5 sites in New Zealand to see the real-life ‘The Hobbit: The Desolation of Smaug’
By Lyn Mettler
As holiday blockbusters open on the silver screen, there’s one that beckons those with a sense of wanderlust. Peter Jackson’s “The Hobbit: The Desolation of Smaug,” which is in theaters now, is as much about the fantastical cinematography and sweeping landscapes of New Zealand as it is a tale of hobbits, wizards, dwarves and dragons.
Author J.R.R. Tolkien was “very vivid in the way he describes landscapes,” Jackson says. “In these books, the landscape and the environment and even the weather, and the heather or the moss or the grass is described in quite loving detail.”
Jackson has magically brought Tolkien’s words to life with the help of the magnificent backdrops, landscapes and vistas of New Zealand. So if the movie inspires you to add New Zealand to your 2014 itinerary, here’s a guide to the key locations in the latest hobbit installment.
1Pelorus River, MarlboroughJohn Doogan
The perfect spot to have dwarves make a grand escape by floating down a river in barrels? The Pelorus River, a spot on the South Island that Jackson says he visited as a child and even then saw its potential for just the right scene. One of the actors who portrayed the dwarf Bombur said it was his favorite day on set.
You don’t need a barrel to see this mighty river; you can see it by kayak. Tours take you past waterfalls, streams and the exact spot where the dwarves floated down river. Be sure to traverse the narrow swing bridge that was built in the 1950s and crosses the river. Hike to a rock pool and up a 1,360-foot peak, and keep an eye out for a wide variety of native birds.
2Arcadia Station, Paradise ValleyChris Sisarich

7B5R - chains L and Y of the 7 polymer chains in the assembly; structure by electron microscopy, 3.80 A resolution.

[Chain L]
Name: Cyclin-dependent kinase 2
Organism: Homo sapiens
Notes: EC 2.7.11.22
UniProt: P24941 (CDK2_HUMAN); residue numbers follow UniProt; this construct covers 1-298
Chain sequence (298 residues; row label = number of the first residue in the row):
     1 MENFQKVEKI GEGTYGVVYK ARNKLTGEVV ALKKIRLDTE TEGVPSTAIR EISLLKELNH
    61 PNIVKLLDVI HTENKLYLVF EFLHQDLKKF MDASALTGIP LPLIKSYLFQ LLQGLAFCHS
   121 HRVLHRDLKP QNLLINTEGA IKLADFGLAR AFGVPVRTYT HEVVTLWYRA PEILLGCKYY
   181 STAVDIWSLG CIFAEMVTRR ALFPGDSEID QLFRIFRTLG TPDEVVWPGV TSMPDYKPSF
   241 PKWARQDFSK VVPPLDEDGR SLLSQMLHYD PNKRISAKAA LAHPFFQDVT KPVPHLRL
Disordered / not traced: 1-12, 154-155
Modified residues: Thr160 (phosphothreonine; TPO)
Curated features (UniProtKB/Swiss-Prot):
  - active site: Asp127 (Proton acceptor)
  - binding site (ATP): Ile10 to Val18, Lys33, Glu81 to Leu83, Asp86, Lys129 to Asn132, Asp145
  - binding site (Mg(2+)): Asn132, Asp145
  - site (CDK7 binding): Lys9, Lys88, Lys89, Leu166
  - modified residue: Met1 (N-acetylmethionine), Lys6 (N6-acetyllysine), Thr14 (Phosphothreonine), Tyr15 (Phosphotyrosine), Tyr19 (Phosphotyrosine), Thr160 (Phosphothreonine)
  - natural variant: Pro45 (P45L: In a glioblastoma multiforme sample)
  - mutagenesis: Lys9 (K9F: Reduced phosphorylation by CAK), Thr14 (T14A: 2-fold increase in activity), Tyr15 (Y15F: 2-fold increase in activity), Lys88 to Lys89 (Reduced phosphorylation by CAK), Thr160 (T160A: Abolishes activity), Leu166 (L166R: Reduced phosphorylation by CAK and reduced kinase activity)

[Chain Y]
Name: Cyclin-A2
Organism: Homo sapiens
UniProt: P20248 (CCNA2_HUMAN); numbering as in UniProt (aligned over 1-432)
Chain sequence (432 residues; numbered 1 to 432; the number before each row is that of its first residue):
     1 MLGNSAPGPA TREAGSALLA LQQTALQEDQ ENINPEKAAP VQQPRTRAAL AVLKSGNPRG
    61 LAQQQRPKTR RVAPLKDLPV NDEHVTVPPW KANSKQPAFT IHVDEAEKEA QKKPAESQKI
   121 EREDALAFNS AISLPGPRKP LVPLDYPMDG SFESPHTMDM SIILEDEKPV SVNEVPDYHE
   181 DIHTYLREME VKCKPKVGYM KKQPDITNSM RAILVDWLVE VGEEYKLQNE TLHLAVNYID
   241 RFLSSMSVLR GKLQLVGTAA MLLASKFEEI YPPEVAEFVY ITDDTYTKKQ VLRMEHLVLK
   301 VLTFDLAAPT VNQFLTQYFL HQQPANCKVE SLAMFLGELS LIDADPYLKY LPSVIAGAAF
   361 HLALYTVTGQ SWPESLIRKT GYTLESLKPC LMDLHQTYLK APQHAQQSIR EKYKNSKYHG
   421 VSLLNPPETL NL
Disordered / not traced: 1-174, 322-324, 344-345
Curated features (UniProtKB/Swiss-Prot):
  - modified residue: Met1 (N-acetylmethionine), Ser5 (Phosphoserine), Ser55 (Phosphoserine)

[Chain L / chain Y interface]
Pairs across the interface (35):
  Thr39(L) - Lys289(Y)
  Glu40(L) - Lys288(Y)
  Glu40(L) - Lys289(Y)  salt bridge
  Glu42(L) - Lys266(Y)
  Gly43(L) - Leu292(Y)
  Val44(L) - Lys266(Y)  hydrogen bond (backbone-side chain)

See the setting of Beorn’s grand home and fortress, which Jackson spent six weeks building, at Arcadia Station in Paradise Valley, a remote farming valley on the edge of Mount Aspiring National Park. The trek to get there is worth it. Arcadia Station is a privately owned high country farm located along Diamond Lake with views of mountain peaks, including the dominant Mount Earnslaw.
While Paradise Valley sits in isolation, it is just a short drive from Queenstown, New Zealand’s No. 1 tourist destination, making it a popular filming spot and a good stop for travelers. Nearby Glenorchy, on the northern end of Lake Wakatipu, is also worth a visit. It’s considered one of the best scenic drives in the world and is known as the “gateway to Paradise.”
3Lake Pukaki and Mount CookRob Suisted
The majestic turquoise lake in “The Desolation of Smaug” is Lake Pukaki on the South Island, which sits at the base of the magnificent Mount Cook, the tallest mountain in New Zealand. Glacial lakes that feed Lake Pukaki contribute to its vibrant blue color.
About three and a half hours south of Christ Church, the area surrounding the lake has several trails for hikers, which traverse patches of mountain flax, glacial boulders and pine trees, all while offering stunning views of Mount Cook and its alpine peaks.
4Turoa, RuapehuGareth Eyres
Cyclists will love this location, known for its rocky slopes and grassy mounds, where Jackson filmed the entrance to the Lonely Mountain. The Ruapehu region, home to Tongariro World Heritage Park with its three stately volcanoes, offers an abundance of cycling and hiking trails.
Two New Zealand Cycle Trail Networks run through the area, connecting the mountains to the sea, along with several smaller cycling trails. The Tongariro Crossing, which takes hikers through meadows, craters, lakes and volcanic rock, at two hours is known as one of the best one-day walks in the world. This area is also popular with skiers; it’s the site of two of the North Island’s top ski fields.
In Matamata, just a short distance from Auckland City on the North Island, you can literally step into the movie at the film set of the town of Hobbiton in the Shire. Set among rolling green pastures, visitors can tour the set that Bilbo and Frodo called home and where their fantastical journeys began with Hobbiton Movie Set Tours.
The tour takes Middle Earth fans through Bag End, past more than 40 hobbit holes, the mill, the Green Dragon Inn, where you can actually drink ale and dine on beef and ale pie, and the Party Tree. It also includes information about how the movie was filmed, along with its special effects, such as how the filmmakers enabled the actors who played hobbits to look small enough to fit the part. Hobbit fans will definitely want to make a stop at The Shire Store to pick up some one-of-a-kind Middle Earth memorabilia, including cloaks, woolen products, maps and more.
Lyn Mettler is a freelance travel writer based in Indianapolis, Ind.